These days it's trendy to release 2D side-scrollers influenced by the hits of 25 years ago. Forget pushing the graphics to the limit, some of the newest generation's best games have been throwbacks to a simpler time. But that wasn't the case in 2005, when Takumi Naramura released a PC game inspired by MSX titles he played growing up. The result was La-Mulana, a devilishly difficult adventure that caught the eye of old school gamers and earned a cult following.
Six years later, the game was recreated for the Wii and PC, making it the rare remake of a faux-retro platformer. Although changes were made, the brand new version retained the spirit of the original and introduced a brand new audience to this perplexing adventure game. Now on the PS Vita, La-Mulana is finally available on the go.
While the obvious comparison would be Metroid or Castlevania, La-Mulana reminds me more of action/adventure games like The Legend of Zelda and Ys. As much as it's about exploration and discovery, it's rooted in history that embraces puzzle solving and dungeon crawling. This is a lengthy quest that sees players battling giant monsters and uncovering the lost treasures of La-Mulana.
Stop me if you've heard this one before: You play Lemeza, a whip-wielding hero modeled in the style of Indiana Jones. He has traveled a great distance to investigate the colossal Ruins of La-Mulana, which is said to be the beginning of all civilization and contain the Treasure of Life. But don't expect this to be an easy job, because our thrill-seeking hero quickly discovers that there are all kinds of ugly creatures hoping to cut his journey short.
Lemeza starts with little more than a whip and the ability to walk left and right. He can jump and avoid enemies, but he's hardly equipped for a quest of this magnitude. In true adventure game fashion, our hero will unearth new weapons and items that will make his life easier. For example, Lemeza will learn how to double jump and fast travel throughout the connected world.
Aside from what the town elders tell you, the player goes into this adventure with very little information. In fact, with the exception of a few hint boxes along the way, it's largely up to you to figure out where to go and what to do. Some parts of the game are locked away until Lemeza unearths the right item. At the same time, players can go a number of different directions right from the get-go. It's not always clear what you're supposed to be doing and how to advance what little story there is. In that sense, La-Mulana is what I imagine a 2D Dark Souls game would look like.
Early on, I was enamored by the non-linear approach to the storytelling and overwhelming world. However, I started to sour the closer I got to the end. This is a massive adventure that cannot be completed in a single afternoon. Just when you think the game is wrapping things up, they introduce a new wrinkle that adds several hours to the length. This is a game that overstays its welcome.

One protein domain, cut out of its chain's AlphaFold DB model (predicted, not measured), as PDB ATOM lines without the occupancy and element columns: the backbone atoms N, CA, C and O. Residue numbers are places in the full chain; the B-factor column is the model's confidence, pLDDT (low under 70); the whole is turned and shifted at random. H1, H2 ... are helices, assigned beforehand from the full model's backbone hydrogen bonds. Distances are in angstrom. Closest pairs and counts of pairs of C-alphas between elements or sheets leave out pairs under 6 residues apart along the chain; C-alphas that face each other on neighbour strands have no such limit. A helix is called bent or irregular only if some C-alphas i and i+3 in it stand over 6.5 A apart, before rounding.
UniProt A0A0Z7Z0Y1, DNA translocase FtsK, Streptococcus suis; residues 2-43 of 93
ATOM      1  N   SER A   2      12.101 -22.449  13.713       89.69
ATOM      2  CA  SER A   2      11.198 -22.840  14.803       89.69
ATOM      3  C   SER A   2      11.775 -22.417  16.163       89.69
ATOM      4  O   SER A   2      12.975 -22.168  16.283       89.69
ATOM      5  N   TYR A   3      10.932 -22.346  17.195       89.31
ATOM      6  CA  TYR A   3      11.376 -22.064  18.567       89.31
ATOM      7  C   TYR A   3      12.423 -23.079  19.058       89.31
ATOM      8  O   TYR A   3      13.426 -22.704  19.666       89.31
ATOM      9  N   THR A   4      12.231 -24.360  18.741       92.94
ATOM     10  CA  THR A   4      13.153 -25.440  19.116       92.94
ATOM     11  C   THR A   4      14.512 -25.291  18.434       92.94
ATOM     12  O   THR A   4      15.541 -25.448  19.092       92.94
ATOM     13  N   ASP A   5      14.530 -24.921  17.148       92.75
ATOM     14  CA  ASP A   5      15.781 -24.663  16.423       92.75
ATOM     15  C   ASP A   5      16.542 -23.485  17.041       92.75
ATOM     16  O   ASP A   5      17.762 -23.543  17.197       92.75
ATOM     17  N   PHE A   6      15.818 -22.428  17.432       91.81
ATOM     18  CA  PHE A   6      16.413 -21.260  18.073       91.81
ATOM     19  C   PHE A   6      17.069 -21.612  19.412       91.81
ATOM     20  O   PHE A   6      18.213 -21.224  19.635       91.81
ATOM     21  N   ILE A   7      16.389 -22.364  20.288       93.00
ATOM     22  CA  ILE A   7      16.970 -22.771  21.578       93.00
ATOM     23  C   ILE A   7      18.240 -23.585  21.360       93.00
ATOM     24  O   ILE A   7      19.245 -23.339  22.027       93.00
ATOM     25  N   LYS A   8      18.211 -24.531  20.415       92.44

Part of the problem is the puzzle solving, which can be frustratingly obtuse at times. Some of the challenges make sense, but a few of them require players to search for invisible walls and other hidden locations. A few of the more random puzzles left a bad taste in my mouth, and it sometimes feels like the game is cheating. And because some of the solutions are so obscure, I suspect most players will eventually need to consult some sort of walkthrough guide.
It doesn't help that Lemeza is stiff and often difficult to control. His moves are very basic and he lacks the precision of many of his 8-bit counterparts. His unique feel is difficult when it comes to traversing the many platforming puzzles, especially when it comes to small walkways and ledges. And in true old school fashion, menacing enemies will make every platforming section a little more frustrating.
La-Mulana EX is not the kind of game for people who want their hand held through a linear adventure. The difficulty here is through the roof, to the point of feeling unfair at times. This is, of course, something that many retro gamers are looking for from their 2D adventure games. I love a challenge, but wish that this game was a little more focused. Some of the head-scratching puzzles felt nonsensical and there were a few bosses that made me want to throw my PS Vita into the ocean.
Visually, La-Mulana EX looks like the kind of 16-bit adventure game you used to see on the Super NES or Sega CD. Most of the characters are small, but the backgrounds are detailed and the bosses are huge. There were even a few sections that took me by surprise, including a 3D battle I didn't see coming. The presentation looks a bit like Spelunky, though that's where the similarities end.
La-Mulana EX is certainly not for everybody. Even fans of side-scrolling action/adventure games may be turned off the extreme difficulty and obtuse puzzles. It's the kind of game that is daring you to see it through. But warts and all, I found the game to be charming. It's for a very specific audience that is looking for something a bit meatier than the typical Metroidvania action game. I'm not sure how many of those people exist, but I'm happy this game was released.
* The product in this article was sent to us by the developer/company.
It's questionable how accurate this is, but this is all that's known about Cyril Lachel: A struggling writer by trade, Cyril has been living off a diet of bad games, and a highly suspect amount of propaganda. Highly cynical, Cyril has taken to question what companies say and do, falling ever further into a form of delusional madness. With the help of quality games, and some greener pastures on the horizon, this back-to-basics newsman has returned to provide news so early in the morning that only insomniacs are awake.